We set out to find the best sun hats for hiking, water sports and the general outdoors. We scoured the web and researched over 40 models. We then ordered up the top 12 to test one after the other. We wore them across a range of environments and locales, from hot desert landscapes to high alpine peaks, with some water use in between. Our side-by-side tests helped us figure out which ones were the most comfortable to wear and which were the best for keeping us cool and protected. We've summed up our findings below and have several recommendations, including an overall high performer and the best option for paddling.
The Best Sun Hats
|Price||$29.40 at Backcountry|
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|$26.73 at REI|
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|$21.57 at Backcountry|
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|$26.73 at REI|
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|$25.97 at Backcountry|
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|Pros||Lightweight, durable, good sun protection||Good protection, comfortable, good in wind, breathable||Total protection, removable cape, good in the wind, good value||Great protection all around, especially on the back; brim is angled for longer protection, good ventilation, comfortable||Looks good, good sun protection|
|Cons||Not super stylish||Less durable than Tilley, not great for backpacking||Looks a little funny, can get hot on the back of your neck||Not stylish, brim is not crushable, shows stains easily||Less color selections, not breathable, need to size up|
|Bottom Line||The Ultra Adventure wins our Editors' Choice for being the highest performing, most versatile hat of the bunch.||Good protection from the sun and excellent wind performance makes this a great choice for days spent out on the water.||This super protective hat is versatile and an excellent value, winning our Best Buy Award. It lacks in the style department.||This hat has great coverage and is a good choice for any sunny activity, although it is quite dorky looking.||This cute women's sun hat fell short in the comfort and breathability categories.|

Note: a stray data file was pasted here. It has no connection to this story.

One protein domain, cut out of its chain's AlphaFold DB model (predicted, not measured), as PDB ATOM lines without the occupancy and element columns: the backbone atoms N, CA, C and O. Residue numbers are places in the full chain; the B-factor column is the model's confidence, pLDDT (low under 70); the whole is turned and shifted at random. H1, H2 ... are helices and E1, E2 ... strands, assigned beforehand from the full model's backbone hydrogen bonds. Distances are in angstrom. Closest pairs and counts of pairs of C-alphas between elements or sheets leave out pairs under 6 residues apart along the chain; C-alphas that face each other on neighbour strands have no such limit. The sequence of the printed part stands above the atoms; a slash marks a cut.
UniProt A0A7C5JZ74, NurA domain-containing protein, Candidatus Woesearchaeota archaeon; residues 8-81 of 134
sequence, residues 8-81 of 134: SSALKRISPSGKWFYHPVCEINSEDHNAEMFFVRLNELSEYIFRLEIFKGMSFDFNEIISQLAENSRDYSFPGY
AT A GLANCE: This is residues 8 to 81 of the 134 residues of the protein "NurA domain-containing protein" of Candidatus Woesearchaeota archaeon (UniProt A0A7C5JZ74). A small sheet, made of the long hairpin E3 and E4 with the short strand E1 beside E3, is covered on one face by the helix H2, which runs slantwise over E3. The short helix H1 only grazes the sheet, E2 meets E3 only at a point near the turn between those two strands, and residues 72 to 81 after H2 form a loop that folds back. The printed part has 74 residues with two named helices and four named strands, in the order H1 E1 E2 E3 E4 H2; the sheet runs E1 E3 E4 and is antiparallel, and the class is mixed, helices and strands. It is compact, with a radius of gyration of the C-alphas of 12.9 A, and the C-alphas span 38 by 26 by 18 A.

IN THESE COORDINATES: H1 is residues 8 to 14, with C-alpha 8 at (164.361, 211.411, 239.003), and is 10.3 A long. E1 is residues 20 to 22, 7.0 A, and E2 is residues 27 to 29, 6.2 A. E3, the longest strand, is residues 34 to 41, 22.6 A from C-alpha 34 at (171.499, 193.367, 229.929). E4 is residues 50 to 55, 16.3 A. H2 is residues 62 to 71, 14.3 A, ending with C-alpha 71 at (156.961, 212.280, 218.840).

|Rating Categories||Ultra Adventure||Sombriolet||Sun Runner Cap||Adventure Hat||Oasis Sun Sombrero|
|Specs||Ultra Adventure||Sombriolet||Sun Runner Cap||Adventure Hat||Oasis Sun Sombrero|
|Weight (ounces)||2.46 oz||2.64 oz||2.82 oz||2.64 oz||3.2|
|Size of Brim (inches)||3.5", with 6" neck cape||4" front/back, 3.25" sides||2.75 brim, 7.25" neck cape||3.75", with 7.25" neck cape||3.25" front/sides, 4.5" back|
|Material||88% Nylon, 12% Polyester Dobby||86% nylon, 14% polyester double weave ripstop||100% Supplex nylon||100% nylon with 100% polyester mesh insets||86% nylon, 14% polyester double weave ripstop|
Our Favorite Hat
Sunday Afternoons Ultra Adventure
Hands down the top performer of all our selections was the Sunday Afternoons Ultra Adventure. It has incredible protection from the sun and is lightweight and breathable as well as comfortable and super-packable. This model is a high performing hat that we loved having with us on all our backpacking trips this summer. It's substantial down-sloping brim and long (although somewhat dorky) neck cape protects you from the intense alpine sun and works well with backpacks to make a very comfortable choice. The brim can be folded in half and stuffed in your pack on the days you don't need it. It is packed with surprising features including a sunglass keeper and material under the brim that is anti-glare for when you're traveling on water or snow that reflect back at you.